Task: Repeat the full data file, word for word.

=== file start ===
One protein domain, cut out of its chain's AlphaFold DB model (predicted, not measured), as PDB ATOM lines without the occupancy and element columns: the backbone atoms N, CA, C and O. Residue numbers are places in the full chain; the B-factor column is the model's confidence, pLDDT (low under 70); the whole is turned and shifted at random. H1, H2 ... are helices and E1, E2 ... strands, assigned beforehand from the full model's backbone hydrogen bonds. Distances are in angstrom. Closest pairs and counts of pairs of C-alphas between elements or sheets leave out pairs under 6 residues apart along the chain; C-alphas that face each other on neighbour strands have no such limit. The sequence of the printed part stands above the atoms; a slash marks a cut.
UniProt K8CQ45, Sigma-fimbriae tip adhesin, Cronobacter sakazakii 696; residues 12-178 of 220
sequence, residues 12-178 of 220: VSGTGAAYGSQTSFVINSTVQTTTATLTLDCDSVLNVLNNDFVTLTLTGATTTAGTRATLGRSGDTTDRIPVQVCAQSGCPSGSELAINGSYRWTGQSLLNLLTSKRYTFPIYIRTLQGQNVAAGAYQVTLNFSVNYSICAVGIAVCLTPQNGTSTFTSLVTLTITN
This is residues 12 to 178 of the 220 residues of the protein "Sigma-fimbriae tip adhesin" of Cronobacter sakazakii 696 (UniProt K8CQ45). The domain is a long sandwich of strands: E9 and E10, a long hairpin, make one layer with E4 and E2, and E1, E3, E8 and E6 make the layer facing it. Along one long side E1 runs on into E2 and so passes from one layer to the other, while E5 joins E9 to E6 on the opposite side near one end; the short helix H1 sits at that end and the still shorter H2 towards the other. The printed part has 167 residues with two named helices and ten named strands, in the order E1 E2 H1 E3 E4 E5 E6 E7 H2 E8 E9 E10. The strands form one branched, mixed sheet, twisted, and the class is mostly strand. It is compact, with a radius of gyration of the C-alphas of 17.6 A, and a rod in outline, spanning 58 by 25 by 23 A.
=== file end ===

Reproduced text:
One protein domain, cut out of its chain's AlphaFold DB model (predicted, not measured), as PDB ATOM lines without the occupancy and element columns: the backbone atoms N, CA, C and O. Residue numbers are places in the full chain; the B-factor column is the model's confidence, pLDDT (low under 70); the whole is turned and shifted at random. H1, H2 ... are helices and E1, E2 ... strands, assigned beforehand from the full model's backbone hydrogen bonds. Distances are in angstrom. Closest pairs and counts of pairs of C-alphas between elements or sheets leave out pairs under 6 residues apart along the chain; C-alphas that face each other on neighbour strands have no such limit. The sequence of the printed part stands above the atoms; a slash marks a cut.
UniProt K8CQ45, Sigma-fimbriae tip adhesin, Cronobacter sakazakii 696; residues 12-178 of 220
sequence, residues 12-178 of 220: VSGTGAAYGSQTSFVINSTVQTTTATLTLDCDSVLNVLNNDFVTLTLTGATTTAGTRATLGRSGDTTDRIPVQVCAQSGCPSGSELAINGSYRWTGQSLLNLLTSKRYTFPIYIRTLQGQNVAAGAYQVTLNFSVNYSICAVGIAVCLTPQNGTSTFTSLVTLTITN
This is residues 12 to 178 of the 220 residues of the protein "Sigma-fimbriae tip adhesin" of Cronobacter sakazakii 696 (UniProt K8CQ45). The domain is a long sandwich of strands: E9 and E10, a long hairpin, make one layer with E4 and E2, and E1, E3, E8 and E6 make the layer facing it. Along one long side E1 runs on into E2 and so passes from one layer to the other, while E5 joins E9 to E6 on the opposite side near one end; the short helix H1 sits at that end and the still shorter H2 towards the other. The printed part has 167 residues with two named helices and ten named strands, in the order E1 E2 H1 E3 E4 E5 E6 E7 H2 E8 E9 E10. The strands form one branched, mixed sheet, twisted, and the class is mostly strand. It is compact, with a radius of gyration of the C-alphas of 17.6 A, and a rod in outline, spanning 58 by 25 by 23 A.